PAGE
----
The reason for this is that our very existence is at stake. Perhaps the prophet’s greatest fear is that, “a people may be dying without being aware of it.” We may be able to survive but somehow refuse, “to make use of [that] ability.”

According to Heschel,  He writes the prophet, “speaks from the perspective of God as perceived from the perspective of our own situation.”

My point is for us to consider how God might be inviting us to be a prophet in our own time and in our own way. How can we convey the Divine perspective in this situation?[13]

In the 1990’s my wife Heidi taught a course with Anita Hill who had also been terribly mistreated for sharing her stories about sexual misconduct during Justice Clarence Thomas’ confirmation hearings. After being so publicly shamed she was still struggling to return to a sense of wholeness. As her friends we tried to help her feel normal again. We didn’t talk about philosophy, politics or much theology for that matter. We just were there with her.

The monk Thomas Merton (1915-1968) writes, “Can a [person] honestly give life meaning merely by adopting a certain set of explanations which pretend to tell [her] why the world began and where it will end, why there is evil and what is necessary for the good life?… I have been summoned to explore a desert area of [the human] heart in which explanations no longer suffice, and in which one learns that only experience counts.”[14]

We are being called into the area where explanations no longer suffice. We will progress only by really being with each other. A conversation only on the level of politics, philosophy or theology will not get us anywhere. In the times when I most needed help I found comfort in other people and in God. They may not have directly fixed my problems but their presence helped me to find my way again.

Jane Shaw and I have a friend named Margaret Miles who was the first woman to receive tenure at Harvard Divinity School. She found faculty meeting intensely frustrating as she tried to raise concerns about gender to the all-male faculty. Finally what gave her comfort was a friendship with the only African American professor, Preston Williams.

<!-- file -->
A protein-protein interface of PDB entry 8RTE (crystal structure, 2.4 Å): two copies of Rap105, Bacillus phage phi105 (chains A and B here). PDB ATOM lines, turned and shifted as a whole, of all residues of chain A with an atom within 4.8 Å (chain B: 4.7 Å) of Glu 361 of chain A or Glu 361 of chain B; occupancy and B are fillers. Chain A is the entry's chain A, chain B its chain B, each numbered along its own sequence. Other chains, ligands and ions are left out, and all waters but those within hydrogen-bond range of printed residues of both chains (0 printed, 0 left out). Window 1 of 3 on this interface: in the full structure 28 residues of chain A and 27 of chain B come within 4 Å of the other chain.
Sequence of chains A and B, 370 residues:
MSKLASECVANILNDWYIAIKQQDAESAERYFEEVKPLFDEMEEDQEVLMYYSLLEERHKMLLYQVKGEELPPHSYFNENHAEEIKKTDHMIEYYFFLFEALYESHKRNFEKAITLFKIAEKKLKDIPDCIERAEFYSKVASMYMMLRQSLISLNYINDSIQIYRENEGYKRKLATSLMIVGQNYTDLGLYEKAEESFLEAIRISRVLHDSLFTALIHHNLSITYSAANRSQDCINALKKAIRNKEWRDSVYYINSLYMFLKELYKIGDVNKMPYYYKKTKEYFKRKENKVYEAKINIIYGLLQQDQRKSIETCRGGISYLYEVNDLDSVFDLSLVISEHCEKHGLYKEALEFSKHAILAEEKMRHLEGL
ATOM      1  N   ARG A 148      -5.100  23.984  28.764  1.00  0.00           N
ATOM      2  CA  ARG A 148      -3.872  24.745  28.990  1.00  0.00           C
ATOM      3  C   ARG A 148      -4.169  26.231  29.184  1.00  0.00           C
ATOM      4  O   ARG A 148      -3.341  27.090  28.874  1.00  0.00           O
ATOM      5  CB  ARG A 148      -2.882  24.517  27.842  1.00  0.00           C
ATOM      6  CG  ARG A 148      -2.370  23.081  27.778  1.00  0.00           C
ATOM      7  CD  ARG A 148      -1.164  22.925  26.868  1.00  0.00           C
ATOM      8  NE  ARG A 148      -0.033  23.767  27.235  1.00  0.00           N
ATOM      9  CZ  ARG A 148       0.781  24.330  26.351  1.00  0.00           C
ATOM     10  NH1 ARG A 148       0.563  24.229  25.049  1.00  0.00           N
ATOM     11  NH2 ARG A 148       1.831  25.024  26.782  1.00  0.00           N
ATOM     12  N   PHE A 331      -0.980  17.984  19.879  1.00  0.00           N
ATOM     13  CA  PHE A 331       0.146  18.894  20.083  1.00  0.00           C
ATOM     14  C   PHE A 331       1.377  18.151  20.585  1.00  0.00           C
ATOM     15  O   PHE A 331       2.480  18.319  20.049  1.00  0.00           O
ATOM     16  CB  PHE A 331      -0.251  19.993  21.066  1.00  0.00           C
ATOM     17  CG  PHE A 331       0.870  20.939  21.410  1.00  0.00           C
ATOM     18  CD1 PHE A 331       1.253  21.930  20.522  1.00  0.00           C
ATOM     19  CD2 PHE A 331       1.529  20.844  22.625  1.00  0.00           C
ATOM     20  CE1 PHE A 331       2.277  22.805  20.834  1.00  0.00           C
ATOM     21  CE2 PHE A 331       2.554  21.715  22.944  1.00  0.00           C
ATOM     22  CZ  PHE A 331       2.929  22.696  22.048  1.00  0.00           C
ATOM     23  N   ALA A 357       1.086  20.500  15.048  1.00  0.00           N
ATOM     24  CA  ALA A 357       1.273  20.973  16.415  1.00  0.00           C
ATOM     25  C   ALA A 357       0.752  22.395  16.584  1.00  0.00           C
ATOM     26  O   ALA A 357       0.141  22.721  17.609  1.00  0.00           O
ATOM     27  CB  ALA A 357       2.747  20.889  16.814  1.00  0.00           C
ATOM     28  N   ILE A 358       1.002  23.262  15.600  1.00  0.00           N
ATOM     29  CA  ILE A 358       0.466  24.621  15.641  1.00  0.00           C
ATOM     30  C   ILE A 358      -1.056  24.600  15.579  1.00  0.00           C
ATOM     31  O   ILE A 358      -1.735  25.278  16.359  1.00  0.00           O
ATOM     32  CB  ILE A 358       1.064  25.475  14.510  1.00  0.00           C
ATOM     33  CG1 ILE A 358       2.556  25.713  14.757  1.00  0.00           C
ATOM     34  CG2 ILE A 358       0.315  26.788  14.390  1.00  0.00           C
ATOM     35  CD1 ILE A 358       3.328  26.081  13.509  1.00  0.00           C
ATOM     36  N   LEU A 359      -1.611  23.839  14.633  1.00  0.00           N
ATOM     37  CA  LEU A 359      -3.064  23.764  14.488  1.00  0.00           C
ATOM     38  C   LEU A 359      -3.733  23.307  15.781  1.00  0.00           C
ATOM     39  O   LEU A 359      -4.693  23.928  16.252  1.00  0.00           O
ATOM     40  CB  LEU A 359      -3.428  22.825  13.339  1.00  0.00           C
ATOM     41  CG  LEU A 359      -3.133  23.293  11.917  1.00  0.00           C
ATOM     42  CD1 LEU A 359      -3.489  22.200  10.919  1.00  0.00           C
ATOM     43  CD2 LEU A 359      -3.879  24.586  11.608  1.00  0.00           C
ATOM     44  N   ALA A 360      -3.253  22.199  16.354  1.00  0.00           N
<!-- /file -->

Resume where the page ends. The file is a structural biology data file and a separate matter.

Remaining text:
When the two felt frustrated by lack of progress, their companionship helped them to persevere. They even decided for a semester to switch roles so that Preston would ask questions about the treatment of women and Margaret argued on behalf of people of color.

This week we witnessed three resignations from Congress over issues having to do with sexual misconduct. The #MeToo prophets have shaken the halls of power in media, entertainment, business and government. In a matter of only weeks seeds planted years ago have borne fruit and the world of gender relations has been radically transformed. We are living through a historic moment. But as we make progress toward a more humane society, as the reign of God becomes realized, we must not forget the cost to people like Joyce, Beverly, John, Karl, Anita and Margaret.

We need to change our picture of what a prophet is. We are prophets. The beginning of the Gospel of Jesus includes us, and our story. We may not be God’s microphone but we have a strategic story to tell that will shatter indifference. Join God’s disturbing people. Receive the invitation to be comforted. Answer God’s call to welcome others home. The end of God’s story is not in sight.

[1] Pella, the only female character in Chad Harbach’s novel The Art of Fielding, dropped out of Yale to marry a much older San Francisco architect. Harbach writes, “It was confusing to have leaped precociously ahead of her high-achieving, economically privileged peers by doing precisely what her low-achieving, economically unprivileged peers tended to do: getting married, staying home, keeping house. She had gotten so far ahead of the curve that the curve became a circle and now she was way behind.” These lines had a new meaning after getting to know the writer Joyce Maynard. Chad Harbach, The Art of Fielding: A Novel (New York: Little, Brown and Company, 2011) 84-87.

[2] Grace Cathedral Forum, 29 October 2017.

[3] Joyce Maynard, At Home in the World: A Memoir (NY: Picador, 1998).

[4] At an auction Peter Norton bought the letters Salinger had written to her and returned them to him.

[5] Joyce Maynard, The Best of Us: A Memoir (NY: Bloomsbury, 2017).

[6] Bari Weiss, “The Limits of ‘Believe All Women,’” The New York Times, 28 November 2017.

[7] Matt and Liz Boulton, “Prince of Peace: Salt’s Lectionary Commentary on Advent Week Two.” Salt, December 2017.

[8] Ibid.

[9] 2 Advent (12-4-11) B.

[10] Ibid.

[11] “God’s being consists in His being as the One who loves in freedom.” Karl Barth, Church Dogmatics II.1 The Doctrine of God tr. Parker, Johnston, Knight, Haire (NY: T&T Clarke, 1957) 352.

[12] Abraham J. Heschel, The Prophets: An Introduction (NY: Harper & Row, 1962) ix, x.

[13] In the beginning I mentioned Chad Harbach’s character Pella who through an affair fallen out of step with other people her age. He writes that her greatest fears where questions like, “Who are you? What do you do?… what do you want to do?” Chad Harbach, The Art of Fielding: A Novel (New York: Little, Brown and Company, 2011) 84.

[14] Cited in Paul Elie, The Life You Save May Be Your Own: An American Pilgrimage (NY: Farrar, Strauss and Giroux, 2003) 402.